What is carotid stenting? Carotid stenting is when a small, expandable, thin wire device (called a stent) is placed into…Read more
Foetal MRI may complement ultrasound examination when detailed evaluation is required of intracranial and intrathoracic structures. It is also valuable when planning ante- or early postnatal surgical foetal intervention (e.g. in spina bifida, congenital diaphragmatic hernias, neck masses obstructing the airway). Unlike ultrasound, foetal MRI is not impaired by bone or gas in the foetal skeleton or maternal abdomen. It provides better contrast resolution and a larger field of view than conventional ultrasound.
Foetal MRI images are visually easier than corresponding ultrasound images for people who are not foetal imaging specialists to understand. For this reason, they can be helpful for families seeking to understand the anatomy of a complex foetal problem.
Foetal MRI tests are used to help clarify unanswered questions after evaluation of a pregnancy at a multidisciplinary foetal medicine unit.
It should therefore only be requested after comprehensive tertiary level clinical and ultrasound assessment of the mother and foetus.
Foetal MRI must not be carried out in the first trimester of pregnancy, because diagnosis accuracy is less at that time.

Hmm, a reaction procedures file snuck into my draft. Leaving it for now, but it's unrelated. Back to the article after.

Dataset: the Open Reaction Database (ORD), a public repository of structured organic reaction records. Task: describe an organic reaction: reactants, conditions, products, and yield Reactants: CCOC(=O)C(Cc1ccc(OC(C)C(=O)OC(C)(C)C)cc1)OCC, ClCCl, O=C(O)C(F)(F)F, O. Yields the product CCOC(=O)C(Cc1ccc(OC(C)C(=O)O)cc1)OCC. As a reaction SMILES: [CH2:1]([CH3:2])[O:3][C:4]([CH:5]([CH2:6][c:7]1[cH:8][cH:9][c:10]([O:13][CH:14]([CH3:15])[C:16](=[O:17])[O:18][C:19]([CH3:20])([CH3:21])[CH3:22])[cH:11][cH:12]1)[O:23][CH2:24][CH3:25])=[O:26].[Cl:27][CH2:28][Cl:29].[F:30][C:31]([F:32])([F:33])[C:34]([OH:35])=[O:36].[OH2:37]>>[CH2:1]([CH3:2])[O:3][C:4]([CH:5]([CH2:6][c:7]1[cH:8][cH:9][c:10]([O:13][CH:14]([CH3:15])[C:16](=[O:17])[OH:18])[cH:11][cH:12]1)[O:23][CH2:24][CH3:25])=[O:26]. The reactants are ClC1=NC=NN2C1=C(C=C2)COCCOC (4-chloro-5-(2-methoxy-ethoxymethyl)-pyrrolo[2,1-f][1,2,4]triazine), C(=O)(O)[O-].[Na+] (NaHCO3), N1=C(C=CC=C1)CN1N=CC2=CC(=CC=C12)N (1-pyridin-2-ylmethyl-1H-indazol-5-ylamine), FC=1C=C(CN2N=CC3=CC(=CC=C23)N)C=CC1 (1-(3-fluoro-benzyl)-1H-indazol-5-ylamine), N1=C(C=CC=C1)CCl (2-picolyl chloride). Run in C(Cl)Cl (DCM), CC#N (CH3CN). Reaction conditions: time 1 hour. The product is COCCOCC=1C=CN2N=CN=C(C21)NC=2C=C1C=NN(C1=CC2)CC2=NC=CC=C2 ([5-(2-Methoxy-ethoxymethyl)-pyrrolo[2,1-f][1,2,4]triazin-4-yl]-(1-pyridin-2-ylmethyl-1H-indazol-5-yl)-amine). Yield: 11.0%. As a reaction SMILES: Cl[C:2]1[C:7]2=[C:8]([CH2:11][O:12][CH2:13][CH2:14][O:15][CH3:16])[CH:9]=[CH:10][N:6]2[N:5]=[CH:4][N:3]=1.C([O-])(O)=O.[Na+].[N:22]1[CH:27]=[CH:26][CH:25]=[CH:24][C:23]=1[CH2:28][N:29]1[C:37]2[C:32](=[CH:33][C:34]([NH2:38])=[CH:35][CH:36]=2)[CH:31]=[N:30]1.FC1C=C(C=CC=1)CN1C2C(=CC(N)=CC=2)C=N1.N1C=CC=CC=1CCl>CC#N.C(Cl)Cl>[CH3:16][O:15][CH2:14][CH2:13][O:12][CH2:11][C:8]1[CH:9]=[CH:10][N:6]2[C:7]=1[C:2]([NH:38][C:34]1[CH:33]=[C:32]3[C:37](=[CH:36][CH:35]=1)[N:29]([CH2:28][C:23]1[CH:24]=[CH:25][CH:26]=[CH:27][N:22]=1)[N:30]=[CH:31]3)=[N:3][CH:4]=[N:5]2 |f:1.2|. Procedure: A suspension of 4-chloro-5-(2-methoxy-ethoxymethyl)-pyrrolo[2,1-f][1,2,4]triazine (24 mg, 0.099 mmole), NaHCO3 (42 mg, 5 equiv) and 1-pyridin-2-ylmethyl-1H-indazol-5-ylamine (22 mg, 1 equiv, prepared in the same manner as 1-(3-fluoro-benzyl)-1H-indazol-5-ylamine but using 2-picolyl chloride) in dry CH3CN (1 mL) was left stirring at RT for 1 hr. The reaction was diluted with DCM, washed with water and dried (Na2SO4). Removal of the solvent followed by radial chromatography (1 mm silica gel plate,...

As in all MRI examinations, should the mother have any implants (e.g. stents, pacemaker), these must be proven to be MRI compatible before the examination. The usual precautions with respect to metallic foreign bodies (such as body piercings) apply.
Contrast agents are not administered during foetal MRI, as they cross the placenta and are recycled in the foetus by urinary excretion and swallowing of the amniotic fluid. When MRI is carried out for urgent maternal indications, contrast agents may still be given as the benefit outweighs the risk.
Foetal MRI has no known adverse effect on either the mother or the foetus.
Ultrasound examination remains the primary modality for imaging the foetus in utero. The advantages of ultrasound over MRI are its wide availability, superior spatial resolution and it being unaffected by foetal movement. Being a real-time examination, it also provides functional data, including Doppler evaluation.
Page last modified on 7/10/2016.
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RANZCR® intends by this statement to exclude liability for any such opinions, advices or information. The content of this publication is not intended as a substitute for medical advice. It is designed to support, not replace, the relationship that exists between a patient and his/her doctor. Some of the tests and procedures included in this publication may not be available at all radiology providers.
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